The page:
I only took three pages for Batman to appear – and what a way to debut! He immediately beats the goons into submission and retrieves the stolen contract. Of course, it begs a few questions:
  • How did Batman know the exact address the criminals would be at?
  • How did Batman get there so quickly?
  • Didn’t he ride with Commissioner Gordon to the murder scene? Did he just leave him behind?
  • What happened to the criminals? Batman didn’t tie them up, he just knocked them down. Did the police arrest them?
Panel 2: Notice the redundancy of the caption describing the scene and ending with “It is the ‘Bat-Man!’” with the two goons exclaiming “The Bat-Man!” directly underneath the caption. Also notice that the narration captions continue to refer to him as The “Bat-Man” in quotes repeatedly throughout this issue. Maybe quotes meant something different back then, but reading it today it sounds like the comic itself is either mocking the Bat-Man’s name or that it’s not entirely sure that Batman is Batman.

Panel 9: Neither Bruce Wayne nor Batman is known for having a sense of humor and certainly not smiling, so it’s rather odd to see so much as a smirk from him. In fact, it seems to come across a bit creepy considering the context since the reader at the time would have no idea who this character was. It seems to be an implication that Batman is sadistic or perhaps a criminal himself who’s just going after the competition. Fortunately, this will be explained by the end of the story.

Panel 10: A lot of people consider this the first appearance of the Batmobile, but since it’s just an ordinary car I don’t know how that can be the case. The name “Batmobile” was not used until nearly two years later in Detective Comics #48 (February 1941).

Page 4

DC27p4

The plot continues to thicken! This page has a little bit of everything: the story advances, there’s a death trap, and Batman comes to the rescue. Though I can’t help but wonder why he went into the gas chamber with Rogers – putting himself in danger – when he could have just shattered it from the outside to begin with (perhaps so the glass wouldn’t hit Rogers?). The 1940s Batman serials both featured elaborate mad scientist-like death traps like this and the 1960s TV show was lousy with them. Unrealistic to be sure, but they make for great action scenes.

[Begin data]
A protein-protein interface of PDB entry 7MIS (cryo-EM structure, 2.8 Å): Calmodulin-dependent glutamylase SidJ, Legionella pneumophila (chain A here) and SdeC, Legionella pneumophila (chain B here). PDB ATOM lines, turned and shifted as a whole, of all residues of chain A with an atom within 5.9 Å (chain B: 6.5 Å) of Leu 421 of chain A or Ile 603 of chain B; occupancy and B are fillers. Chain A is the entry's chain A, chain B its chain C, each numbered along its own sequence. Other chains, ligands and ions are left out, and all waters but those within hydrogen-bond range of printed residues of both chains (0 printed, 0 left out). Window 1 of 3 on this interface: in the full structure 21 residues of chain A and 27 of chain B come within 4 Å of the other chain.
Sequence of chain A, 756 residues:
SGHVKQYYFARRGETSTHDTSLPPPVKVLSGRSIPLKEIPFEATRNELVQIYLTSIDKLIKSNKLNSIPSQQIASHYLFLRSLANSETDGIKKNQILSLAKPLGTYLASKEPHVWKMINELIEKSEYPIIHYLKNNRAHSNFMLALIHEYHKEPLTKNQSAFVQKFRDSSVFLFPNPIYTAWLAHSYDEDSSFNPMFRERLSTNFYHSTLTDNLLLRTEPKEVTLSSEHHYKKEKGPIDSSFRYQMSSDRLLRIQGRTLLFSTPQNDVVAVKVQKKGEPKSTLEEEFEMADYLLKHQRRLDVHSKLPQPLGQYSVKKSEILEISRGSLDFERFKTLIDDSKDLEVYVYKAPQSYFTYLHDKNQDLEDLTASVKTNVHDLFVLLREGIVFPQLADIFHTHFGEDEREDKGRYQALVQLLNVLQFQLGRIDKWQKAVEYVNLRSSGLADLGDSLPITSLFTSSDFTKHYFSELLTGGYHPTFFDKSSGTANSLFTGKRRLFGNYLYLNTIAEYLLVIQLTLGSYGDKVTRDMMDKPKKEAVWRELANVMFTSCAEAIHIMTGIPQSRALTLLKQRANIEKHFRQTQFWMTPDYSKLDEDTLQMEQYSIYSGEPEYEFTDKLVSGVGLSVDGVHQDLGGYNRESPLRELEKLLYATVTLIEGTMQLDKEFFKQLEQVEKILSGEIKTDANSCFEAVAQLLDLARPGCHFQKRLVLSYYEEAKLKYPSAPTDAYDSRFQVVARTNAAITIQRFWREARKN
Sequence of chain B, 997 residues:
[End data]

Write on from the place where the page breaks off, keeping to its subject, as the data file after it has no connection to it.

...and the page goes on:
Notice that Pages 3 and 4 have much less exposition and much more action. Page 4 is almost entirely action, though every panel still includes the obligatory omniscient narration caption to explain everything.

Page 5

DC27p5

More or less a repeat of Page 4, though it’s much more fun to see Batman beat up the bad guy than save someone from an overly-elaborate death trap. Also, what was the point of Jennings leaving on Page 4 only to return on Page 5? Villains absolutely cannot be in the same room when one of their death contraptions is about to kill the hero (perhaps they exit for legal reasons, so as to have an alibi?).

For some reason the artwork on this page looks a little more amateurish and cartoony than on the previous pages. Everything looks very stiff and disproportional.

The explanation as to why Stryker had the other men killed seems to make sense. It’s actually a fairly plausible white collar murder conspiracy. As is the case with most conspiracies of this nature, it’s all about money and power. Sure, I’ll buy it.

Page 6

DC27p6

Our story ends with Batman “accidentally” killing the main villain by punching him and knocking him into a tank of acid. This would be a trope used throughout Batman’s early days (we all know that’s how The Joker came to be). I like that it’s depicted so that the reader can’t be sure if Batman purposely intended for Stryker to fall to his death in the acid tank or if it was just an unfortunate accident due to the circumstances.